Glucose, a type of sugar in the blood, is an important source of energy for the body, and many people have difficulty maintaining proper blood sugar levels. Levels that are either too high or too low can lead to significant health issues, including diabetes.
Where should your blood sugar levels be normally, and what are the health effects of abnormal levels?
Normal Blood Sugar Levels
Standard blood sugar levels usually depend on how long it’s been since you’ve eaten. If you’ve fasted for at least the past eight hours, levels should remain under 100 mg/dL (milligrams per deciliter). If you’ve eaten within the last two hours, they should be under 140 mg/dL.
During the daytime, levels tend to be at their lowest before meals. For people without diabetes, blood sugar levels hover around 70 to 80 mg/dL, though this varies between individuals.
High Sugar Level Risks
According to the American Diabetes Association, 86 million people in the United States have prediabetes—a condition characterized by blood sugar levels that are higher than normal, but has not yet developed into diabetes. Prediabetes is still unhealthy, and can raise the risk of heart disease.
High glucose levels can almost be described as a slow-acting poison in your body. Its impact on the body includes:
- • Slow erosion of the ability of the cells in the pancreas to make insulin. The pancreas then overcompensates, and insulin stays too high. This causes permanent pancreas damage over time.
- • Changes that lead to hardening of the blood cells (known as atherosclerosis).
Too much sugar can damage blood vessels all over the body, and these can lead to issues including:
- • Kidney disease or kidney failure
- • Stroke
- • Heart attack
- • Vision loss or blindness
- • Weakened immune system (greater risk of infection)
- • Erectile dysfunction
- • Nerve damage (neuropathy) that leads to tingling, pain or loss of sensation in the feet, legs and hands
- • Poor circulation in legs and feet
- • Slow wound healing
Low Sugar Level Risks
Risks of low blood sugar (hypoglycemia) can include:
- • Blurry vision
- • Rapid heartbeat
- • Sudden mood changes or nervousness
- • Unexplained fatigue
- • Pale skin
- • Headache
- • Hunger
- • Shaking
- • Dizziness
- • Sweating
- • Trouble sleeping
- • Tingling skin
- • Trouble thinking clearly or concentrating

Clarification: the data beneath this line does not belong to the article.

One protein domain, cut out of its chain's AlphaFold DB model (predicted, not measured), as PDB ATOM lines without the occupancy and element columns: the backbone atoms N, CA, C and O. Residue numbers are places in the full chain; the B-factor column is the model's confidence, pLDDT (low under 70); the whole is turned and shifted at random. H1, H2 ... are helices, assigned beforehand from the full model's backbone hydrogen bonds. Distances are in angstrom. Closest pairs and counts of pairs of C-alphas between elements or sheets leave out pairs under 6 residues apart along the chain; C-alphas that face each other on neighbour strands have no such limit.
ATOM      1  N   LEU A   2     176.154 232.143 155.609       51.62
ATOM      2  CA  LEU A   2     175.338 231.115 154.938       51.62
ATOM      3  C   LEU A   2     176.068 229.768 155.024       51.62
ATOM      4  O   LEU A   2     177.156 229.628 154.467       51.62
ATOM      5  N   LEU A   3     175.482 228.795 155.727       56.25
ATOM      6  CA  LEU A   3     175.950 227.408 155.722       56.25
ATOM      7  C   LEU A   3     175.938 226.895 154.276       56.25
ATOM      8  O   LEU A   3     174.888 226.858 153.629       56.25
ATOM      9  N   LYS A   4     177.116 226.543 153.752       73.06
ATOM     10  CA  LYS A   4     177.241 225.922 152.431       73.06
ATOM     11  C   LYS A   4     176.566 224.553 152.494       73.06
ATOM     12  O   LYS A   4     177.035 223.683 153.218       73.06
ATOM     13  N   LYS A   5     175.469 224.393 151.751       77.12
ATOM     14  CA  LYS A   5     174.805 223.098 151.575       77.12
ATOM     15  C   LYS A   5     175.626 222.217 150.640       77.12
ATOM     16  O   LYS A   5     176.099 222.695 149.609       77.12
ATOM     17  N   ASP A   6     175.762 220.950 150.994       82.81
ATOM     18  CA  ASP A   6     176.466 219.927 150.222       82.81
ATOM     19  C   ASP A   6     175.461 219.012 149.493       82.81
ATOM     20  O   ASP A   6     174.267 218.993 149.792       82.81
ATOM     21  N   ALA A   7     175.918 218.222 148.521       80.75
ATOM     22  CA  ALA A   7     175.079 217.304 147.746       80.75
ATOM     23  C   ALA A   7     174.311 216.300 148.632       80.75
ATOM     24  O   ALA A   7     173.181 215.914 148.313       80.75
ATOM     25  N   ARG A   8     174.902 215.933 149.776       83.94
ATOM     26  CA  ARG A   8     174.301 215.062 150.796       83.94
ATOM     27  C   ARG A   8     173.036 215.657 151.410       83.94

- • Loss of consciousness, seizure or coma
Maintaining Stable Blood Sugar
Along with maintaining a healthy weight and regular exercise, the right kind of diet can help keep blood sugar levels stable. Here are tips in a few important areas:
- • Carbohydrates: Every diet needs carbs, particularly whole grains like barley and brown rice. Eat lots of fruits and vegetables, milk, yogurt and legumes while avoiding refined or heavily processed carbs.
- • Protein: Choose healthy sources of protein, including chicken, low-fat dairy, fish and shellfish. Avoid meats you can eat rare, which have more fat than most meats.
- • Dairy: Dairy is good, but it also provides a lot of fat. Look for 1 percent dairy from healthy sources, including plain and Greek yogurt.
- • Fat: A diet must include fat, but try plant-based fats rather than animal fats. Eat avocados and nuts for healthy fats, but even these should be eaten in moderation.
For more information on how you can regulate blood sugar levels, speak to your doctor.
Our Utah County Endocrinologist is able to help diagnose and treat endocrine system disorders—even complex cases in which conventional treatments don’t work. As trained specialists, our providers know the latest treatments and technologies to treat a variety of disorders.
“High Blood Sugar, Diabetes, and Your Body.” WebMD. http://www.webmd.com/diabetes/how-sugar-affects-diabetes#1
“What to Eat to Keep Your Blood Sugar in Check.” WebMD. http://www.webmd.com/diabetes/features/diabetes-food-blood-sugar
“Low Blood Sugar (Hypoglycemia).” Healthline. http://www.healthline.com/health/hypoglycemia#overview1